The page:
he will not come …
Now I’m going to say the word I’m not allowed to say, Tyre, here at camp.
Now I will punish everyone.
NRK distorted the sounds in the recording.
The statement comes from a general manager at a camping site in Ostfold, after a heated discussion with some of the guests. It shows a seven-minute video that NRK has access to.
– It made me feel without humans. As Ricard Hartmann says, she had some kind of power and power over us, if only because we belonged to these people.
He and his family belong to the Romanian and Roman minorities and live in Sarpsborg.
Together with friends, the family vacationed at the camp site for ten days. Hartmann believes they were treated differently throughout their stay.
– That I should punish them all was just something I said in the midst of this moment. I have absolutely no intention of that, says the general manager.
I think it was driving under the influence of alcohol
A day before the heated debate, the camp administration accused one of Hartmann’s travel companions of driving under the influence.
After that, some of them must have been asked to leave the camp site the next morning.
NRK is in contact with the driver of the car. He denies that he was under the influence of alcohol when he drove his car into the camping area.
– The general manager may have been tired of someone driving back and forth to get water, and she may have used it as an excuse to say someone had pushed him while drunk, Hartmann speculates.
However, the general manager believed that the person in question was drunk and was a danger to the children who played at the camp site.
– No matter who did it, they were fired. I have to pay attention to everyone out there. An accident could happen.
However, the incident was not reported to the police until the next day.
In 2012 and 2017, the Holocaust Center conducted an attitude survey.
In both years, the Roma turned out to be the minority with whom Norwegians would like to communicate less.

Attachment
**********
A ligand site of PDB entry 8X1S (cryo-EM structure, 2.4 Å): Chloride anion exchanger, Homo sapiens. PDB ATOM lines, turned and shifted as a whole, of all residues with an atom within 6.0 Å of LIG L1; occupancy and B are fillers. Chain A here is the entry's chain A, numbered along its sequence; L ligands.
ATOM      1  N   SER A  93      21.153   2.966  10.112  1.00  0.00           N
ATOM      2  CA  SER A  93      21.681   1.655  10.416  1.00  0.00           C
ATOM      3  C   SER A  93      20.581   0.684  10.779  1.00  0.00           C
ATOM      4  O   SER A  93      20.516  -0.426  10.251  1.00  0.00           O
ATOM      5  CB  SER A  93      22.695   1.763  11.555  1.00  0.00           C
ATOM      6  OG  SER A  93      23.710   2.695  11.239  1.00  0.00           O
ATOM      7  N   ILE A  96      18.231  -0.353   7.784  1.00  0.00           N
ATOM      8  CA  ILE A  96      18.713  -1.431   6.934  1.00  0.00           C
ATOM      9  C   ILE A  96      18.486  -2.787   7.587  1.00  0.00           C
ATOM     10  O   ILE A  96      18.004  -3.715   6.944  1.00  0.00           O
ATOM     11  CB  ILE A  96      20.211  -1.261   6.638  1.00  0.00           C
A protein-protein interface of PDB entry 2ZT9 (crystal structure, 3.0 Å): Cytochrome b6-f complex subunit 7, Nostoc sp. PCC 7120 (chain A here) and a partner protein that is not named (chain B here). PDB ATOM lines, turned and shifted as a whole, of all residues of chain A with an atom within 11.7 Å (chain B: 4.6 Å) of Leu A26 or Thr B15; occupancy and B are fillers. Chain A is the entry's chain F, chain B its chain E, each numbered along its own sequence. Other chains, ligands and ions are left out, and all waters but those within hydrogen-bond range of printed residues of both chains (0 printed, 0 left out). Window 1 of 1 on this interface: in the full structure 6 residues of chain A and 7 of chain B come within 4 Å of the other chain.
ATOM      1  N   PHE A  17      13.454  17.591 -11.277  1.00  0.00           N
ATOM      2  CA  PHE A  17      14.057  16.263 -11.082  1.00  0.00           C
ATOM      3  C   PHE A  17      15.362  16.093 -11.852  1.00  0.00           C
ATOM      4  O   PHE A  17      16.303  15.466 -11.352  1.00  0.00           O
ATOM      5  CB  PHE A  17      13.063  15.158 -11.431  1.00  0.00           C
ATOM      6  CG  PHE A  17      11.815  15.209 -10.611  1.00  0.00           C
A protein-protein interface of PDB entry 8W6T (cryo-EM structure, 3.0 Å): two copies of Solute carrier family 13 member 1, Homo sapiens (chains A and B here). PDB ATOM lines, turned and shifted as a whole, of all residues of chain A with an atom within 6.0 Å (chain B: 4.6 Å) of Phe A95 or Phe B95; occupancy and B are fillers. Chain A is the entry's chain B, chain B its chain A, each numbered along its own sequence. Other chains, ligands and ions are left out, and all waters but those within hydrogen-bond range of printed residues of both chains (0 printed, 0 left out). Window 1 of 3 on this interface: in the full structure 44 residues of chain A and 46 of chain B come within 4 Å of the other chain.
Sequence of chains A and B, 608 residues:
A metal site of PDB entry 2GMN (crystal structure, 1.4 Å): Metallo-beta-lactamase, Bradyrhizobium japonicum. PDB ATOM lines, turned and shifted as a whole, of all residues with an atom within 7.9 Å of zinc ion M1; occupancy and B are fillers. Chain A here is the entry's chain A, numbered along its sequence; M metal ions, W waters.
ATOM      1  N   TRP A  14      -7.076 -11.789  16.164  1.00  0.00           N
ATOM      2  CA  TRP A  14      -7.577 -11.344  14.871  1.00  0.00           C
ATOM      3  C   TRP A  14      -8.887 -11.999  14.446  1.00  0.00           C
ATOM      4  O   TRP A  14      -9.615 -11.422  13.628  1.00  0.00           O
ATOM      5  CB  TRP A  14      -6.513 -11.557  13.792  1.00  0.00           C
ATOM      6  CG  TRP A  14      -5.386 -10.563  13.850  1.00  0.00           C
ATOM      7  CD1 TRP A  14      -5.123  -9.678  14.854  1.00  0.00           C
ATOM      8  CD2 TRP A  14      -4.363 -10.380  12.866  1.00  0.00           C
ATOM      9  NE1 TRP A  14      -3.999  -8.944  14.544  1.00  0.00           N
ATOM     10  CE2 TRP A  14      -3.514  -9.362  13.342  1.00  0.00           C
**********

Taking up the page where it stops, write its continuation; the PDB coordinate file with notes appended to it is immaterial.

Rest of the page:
– We’re still exposed today, in 2022, says Hartmann’s companion, Natalina Janssen.
She is also the leader of the Gypsy Council, and throughout her life she has felt stigmatized and discriminated against.
– Little willingness to do anything about it
There is very little focus on discrimination and racism against Roma and Roma. Few people look at it, and there is little will to do anything about it, as Hatem bin Mansour claims.
He is the Acting Director General of the Center Against Racism. They work to combat racism and discrimination in society.
Mansour says he rarely calls them Roma and Gypsies.
We know they are discriminated against, but unfortunately we don’t hear much from them.
He was expelled from the area
Both Hartmann and the camp’s general manager called the police on Saturday. Police confirmed to NRK that a patrol arrived at the camp site in the afternoon of the same day.
As a result, Hartmann and Jansen were expelled from the area for 24 hours – although they had nothing to do with drunk driving.
The general manager believes that it was the discussion with the camp guests that sparked her vocabulary.
– What you said is racist. I said it in a moment of heat. I am not racist at all. I’m so sorry.
Hartmann and Jansen have now reported the incident to the Equality and Anti-Discrimination Ombudsman. They also have plans to report the case to the police.